While we were waiting, Jos suggested I go into the Fundacio Sunol
which was displaying modern art. I went in and walked through the
exhibit. The first thing I saw was an art piece depicting Mao. Hahaha.
I forgot to mention that there have been quite a few stores emulating
the 1920 women's movement in Asia. Its funny how my East Asian studies
are following me on vacation.
This is yet another example of something I cannot describe in words,
so please take a look at the photos when I send them :) Imagine,
something I can't describe...well, I can, but it will take up a lot of
space and this journal is already quite long, no? I even considered
skipping it and coming back to it a few journals later.
We only had an hour to get through the museum, as we entered at 12am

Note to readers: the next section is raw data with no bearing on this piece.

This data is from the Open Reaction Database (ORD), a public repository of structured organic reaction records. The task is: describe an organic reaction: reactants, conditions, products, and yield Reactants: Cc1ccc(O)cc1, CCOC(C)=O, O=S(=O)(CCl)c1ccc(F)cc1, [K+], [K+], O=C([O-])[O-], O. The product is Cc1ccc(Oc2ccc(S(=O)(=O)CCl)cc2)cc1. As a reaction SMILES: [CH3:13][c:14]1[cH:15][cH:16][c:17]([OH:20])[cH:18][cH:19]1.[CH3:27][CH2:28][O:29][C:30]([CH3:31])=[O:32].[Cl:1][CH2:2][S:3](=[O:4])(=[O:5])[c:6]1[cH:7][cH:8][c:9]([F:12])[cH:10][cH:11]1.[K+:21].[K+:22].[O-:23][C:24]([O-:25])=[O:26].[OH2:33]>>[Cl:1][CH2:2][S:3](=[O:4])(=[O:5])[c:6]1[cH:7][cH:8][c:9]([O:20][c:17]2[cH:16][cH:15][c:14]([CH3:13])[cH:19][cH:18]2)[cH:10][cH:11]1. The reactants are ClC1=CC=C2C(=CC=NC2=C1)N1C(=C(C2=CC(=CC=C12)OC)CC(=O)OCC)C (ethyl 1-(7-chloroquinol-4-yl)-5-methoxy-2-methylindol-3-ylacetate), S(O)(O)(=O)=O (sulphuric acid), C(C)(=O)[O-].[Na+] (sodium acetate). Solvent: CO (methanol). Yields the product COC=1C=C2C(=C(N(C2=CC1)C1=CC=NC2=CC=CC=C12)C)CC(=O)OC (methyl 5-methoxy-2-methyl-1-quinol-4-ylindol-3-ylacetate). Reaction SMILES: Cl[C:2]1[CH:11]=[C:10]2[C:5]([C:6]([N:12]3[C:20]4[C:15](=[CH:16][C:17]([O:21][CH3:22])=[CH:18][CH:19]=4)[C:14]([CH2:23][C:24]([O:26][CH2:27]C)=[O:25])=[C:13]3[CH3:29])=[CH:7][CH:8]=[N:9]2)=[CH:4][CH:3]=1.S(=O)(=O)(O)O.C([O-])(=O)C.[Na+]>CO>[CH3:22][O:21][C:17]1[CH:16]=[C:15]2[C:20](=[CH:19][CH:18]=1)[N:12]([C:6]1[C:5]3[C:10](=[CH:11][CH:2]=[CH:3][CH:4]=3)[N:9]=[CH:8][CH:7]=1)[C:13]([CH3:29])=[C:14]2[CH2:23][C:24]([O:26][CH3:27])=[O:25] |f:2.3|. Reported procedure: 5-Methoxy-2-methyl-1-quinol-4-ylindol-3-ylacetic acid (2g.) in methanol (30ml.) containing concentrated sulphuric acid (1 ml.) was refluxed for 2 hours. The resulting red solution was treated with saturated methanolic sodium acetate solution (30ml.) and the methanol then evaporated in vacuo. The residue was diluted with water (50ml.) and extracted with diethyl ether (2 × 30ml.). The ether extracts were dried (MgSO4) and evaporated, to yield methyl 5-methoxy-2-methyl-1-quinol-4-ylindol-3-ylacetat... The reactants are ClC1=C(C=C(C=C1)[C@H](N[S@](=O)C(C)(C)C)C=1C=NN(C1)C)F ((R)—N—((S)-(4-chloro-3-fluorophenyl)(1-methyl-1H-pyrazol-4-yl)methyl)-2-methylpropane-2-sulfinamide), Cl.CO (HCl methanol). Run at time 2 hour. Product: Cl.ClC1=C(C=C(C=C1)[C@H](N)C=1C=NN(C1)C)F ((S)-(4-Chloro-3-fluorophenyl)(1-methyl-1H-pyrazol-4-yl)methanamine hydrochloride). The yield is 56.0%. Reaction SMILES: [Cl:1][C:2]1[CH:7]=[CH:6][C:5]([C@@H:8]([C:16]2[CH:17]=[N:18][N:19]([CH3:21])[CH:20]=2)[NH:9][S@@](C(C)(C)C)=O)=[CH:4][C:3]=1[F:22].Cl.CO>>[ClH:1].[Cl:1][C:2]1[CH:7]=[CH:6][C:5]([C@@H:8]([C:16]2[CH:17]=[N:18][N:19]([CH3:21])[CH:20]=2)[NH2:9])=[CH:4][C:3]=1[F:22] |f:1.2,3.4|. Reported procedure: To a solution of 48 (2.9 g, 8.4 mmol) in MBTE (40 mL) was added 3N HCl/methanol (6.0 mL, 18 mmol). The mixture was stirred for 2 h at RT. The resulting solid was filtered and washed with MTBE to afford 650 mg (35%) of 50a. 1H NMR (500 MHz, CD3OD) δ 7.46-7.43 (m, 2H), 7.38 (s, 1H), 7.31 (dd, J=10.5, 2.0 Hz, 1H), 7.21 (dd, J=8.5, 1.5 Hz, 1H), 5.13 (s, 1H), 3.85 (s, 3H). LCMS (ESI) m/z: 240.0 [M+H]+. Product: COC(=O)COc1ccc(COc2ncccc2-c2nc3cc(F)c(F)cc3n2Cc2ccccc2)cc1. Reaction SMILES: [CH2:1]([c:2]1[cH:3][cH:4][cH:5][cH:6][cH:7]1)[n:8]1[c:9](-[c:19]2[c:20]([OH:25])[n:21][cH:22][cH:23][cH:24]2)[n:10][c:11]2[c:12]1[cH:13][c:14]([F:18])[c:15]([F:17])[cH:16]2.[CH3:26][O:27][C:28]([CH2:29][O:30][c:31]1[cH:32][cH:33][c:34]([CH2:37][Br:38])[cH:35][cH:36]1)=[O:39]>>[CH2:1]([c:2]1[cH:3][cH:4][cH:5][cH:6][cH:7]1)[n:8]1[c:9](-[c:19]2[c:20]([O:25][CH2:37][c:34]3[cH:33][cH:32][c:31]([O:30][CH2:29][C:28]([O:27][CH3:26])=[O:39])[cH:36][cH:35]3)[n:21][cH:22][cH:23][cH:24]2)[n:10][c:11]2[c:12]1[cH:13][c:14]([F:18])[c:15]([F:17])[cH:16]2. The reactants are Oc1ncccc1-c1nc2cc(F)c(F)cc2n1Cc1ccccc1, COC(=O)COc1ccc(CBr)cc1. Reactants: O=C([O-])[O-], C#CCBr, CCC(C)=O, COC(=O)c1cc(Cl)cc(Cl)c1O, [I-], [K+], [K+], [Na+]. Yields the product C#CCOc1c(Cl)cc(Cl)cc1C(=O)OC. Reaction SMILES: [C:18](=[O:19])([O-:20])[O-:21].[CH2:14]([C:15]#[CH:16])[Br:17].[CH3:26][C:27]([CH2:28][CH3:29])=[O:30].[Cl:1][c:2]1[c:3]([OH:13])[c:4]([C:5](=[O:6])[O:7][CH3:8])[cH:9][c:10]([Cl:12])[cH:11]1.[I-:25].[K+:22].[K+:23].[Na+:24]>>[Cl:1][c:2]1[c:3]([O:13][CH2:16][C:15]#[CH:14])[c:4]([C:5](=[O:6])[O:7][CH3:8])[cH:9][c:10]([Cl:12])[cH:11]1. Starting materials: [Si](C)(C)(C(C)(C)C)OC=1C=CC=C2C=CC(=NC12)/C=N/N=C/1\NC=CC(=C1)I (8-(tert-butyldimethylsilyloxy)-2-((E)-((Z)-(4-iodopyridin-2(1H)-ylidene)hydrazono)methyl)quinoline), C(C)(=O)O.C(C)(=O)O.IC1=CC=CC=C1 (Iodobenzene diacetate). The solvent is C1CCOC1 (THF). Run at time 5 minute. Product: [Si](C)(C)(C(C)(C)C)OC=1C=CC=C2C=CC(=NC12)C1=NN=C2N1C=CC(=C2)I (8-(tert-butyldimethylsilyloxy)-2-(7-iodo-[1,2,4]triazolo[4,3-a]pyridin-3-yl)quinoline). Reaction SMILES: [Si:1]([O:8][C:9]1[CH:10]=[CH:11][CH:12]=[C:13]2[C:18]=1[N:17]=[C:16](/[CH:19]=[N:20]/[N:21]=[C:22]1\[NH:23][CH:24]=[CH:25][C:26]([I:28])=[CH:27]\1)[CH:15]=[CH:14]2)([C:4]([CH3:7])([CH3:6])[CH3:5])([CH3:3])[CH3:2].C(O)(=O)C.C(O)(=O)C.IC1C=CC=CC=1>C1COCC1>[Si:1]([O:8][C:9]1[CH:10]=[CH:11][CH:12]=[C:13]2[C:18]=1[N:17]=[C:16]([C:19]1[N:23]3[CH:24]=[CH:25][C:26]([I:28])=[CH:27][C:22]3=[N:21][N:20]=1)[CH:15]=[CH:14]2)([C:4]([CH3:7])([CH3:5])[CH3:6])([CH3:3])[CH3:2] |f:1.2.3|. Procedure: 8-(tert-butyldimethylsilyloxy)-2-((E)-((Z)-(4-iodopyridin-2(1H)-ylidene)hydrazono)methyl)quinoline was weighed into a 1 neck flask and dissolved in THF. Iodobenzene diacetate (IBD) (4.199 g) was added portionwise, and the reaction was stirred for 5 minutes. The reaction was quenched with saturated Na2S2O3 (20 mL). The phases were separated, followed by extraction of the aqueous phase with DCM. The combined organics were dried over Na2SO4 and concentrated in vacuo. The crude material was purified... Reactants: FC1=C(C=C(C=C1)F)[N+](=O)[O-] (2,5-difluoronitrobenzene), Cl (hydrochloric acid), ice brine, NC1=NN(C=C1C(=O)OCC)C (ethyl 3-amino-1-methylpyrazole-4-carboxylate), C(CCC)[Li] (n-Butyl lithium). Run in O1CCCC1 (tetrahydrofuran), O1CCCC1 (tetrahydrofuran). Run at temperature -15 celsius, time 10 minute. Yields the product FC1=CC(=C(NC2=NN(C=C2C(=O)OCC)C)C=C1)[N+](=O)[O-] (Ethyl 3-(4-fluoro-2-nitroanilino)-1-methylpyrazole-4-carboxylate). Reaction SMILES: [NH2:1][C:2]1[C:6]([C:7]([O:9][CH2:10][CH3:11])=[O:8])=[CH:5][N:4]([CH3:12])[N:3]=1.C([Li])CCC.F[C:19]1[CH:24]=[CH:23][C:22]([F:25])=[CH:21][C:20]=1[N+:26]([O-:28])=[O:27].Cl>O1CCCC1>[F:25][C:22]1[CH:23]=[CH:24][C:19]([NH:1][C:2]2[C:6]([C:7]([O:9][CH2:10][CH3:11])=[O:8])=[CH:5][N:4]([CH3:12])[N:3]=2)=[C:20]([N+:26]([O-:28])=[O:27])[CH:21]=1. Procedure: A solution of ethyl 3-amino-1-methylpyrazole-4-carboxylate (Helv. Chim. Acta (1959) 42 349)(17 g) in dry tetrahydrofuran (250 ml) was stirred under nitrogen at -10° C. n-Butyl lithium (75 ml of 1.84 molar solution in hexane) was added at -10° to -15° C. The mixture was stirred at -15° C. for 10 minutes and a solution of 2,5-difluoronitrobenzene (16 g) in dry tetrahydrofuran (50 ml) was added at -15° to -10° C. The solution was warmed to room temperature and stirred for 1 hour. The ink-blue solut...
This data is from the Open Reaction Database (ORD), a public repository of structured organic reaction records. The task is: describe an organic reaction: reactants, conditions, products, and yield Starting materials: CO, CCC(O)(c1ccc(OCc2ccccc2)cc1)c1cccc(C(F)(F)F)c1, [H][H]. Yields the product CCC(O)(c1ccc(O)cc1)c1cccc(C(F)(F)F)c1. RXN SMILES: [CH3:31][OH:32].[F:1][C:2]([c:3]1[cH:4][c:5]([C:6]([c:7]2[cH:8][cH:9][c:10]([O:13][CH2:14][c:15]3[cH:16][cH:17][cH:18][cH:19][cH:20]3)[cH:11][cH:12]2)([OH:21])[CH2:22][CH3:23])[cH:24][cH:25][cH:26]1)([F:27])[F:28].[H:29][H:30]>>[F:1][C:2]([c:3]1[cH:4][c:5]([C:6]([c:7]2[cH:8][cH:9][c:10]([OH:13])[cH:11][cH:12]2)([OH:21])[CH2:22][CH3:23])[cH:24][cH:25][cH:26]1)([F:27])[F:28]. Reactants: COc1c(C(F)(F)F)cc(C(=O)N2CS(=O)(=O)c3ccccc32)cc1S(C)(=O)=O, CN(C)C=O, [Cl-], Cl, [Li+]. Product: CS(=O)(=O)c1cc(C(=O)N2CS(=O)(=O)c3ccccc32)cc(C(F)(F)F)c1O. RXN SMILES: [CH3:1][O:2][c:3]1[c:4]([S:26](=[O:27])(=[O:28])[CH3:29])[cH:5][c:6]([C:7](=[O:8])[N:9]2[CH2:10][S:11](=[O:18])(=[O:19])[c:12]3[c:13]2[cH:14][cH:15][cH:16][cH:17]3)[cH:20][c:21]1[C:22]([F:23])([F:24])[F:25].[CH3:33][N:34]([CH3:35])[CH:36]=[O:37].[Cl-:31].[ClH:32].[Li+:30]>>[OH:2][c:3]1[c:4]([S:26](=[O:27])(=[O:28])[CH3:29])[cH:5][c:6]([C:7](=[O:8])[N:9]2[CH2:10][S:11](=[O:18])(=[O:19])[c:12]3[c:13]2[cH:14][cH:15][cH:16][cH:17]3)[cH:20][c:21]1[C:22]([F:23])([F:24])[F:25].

and 1am is when the museum would close. Jos and I rushed through.
There were a pair of earrings I thought to buy, but didn't realize the
gift shop upstairs didn't have the same things as the one on the
street level where we had to exit. Oh well! There will be other
earrings. I really would have liked to purchase miniature versions of
Gaudi's furniture, but the one they had were bigger than I wanted and
So, in the end, we hit three museums for free, saved a bundle of money
and had a great time. Lucky us! What great timing we had, to be able
to experience this.
I finally finished this journal! Hurrah! There is so much more I could
have said, but then I'd never finish! Pls excuse whatever parts of
this entry do not make sense. I don't have time to look it over~
Until we meet again,
Sam & Jos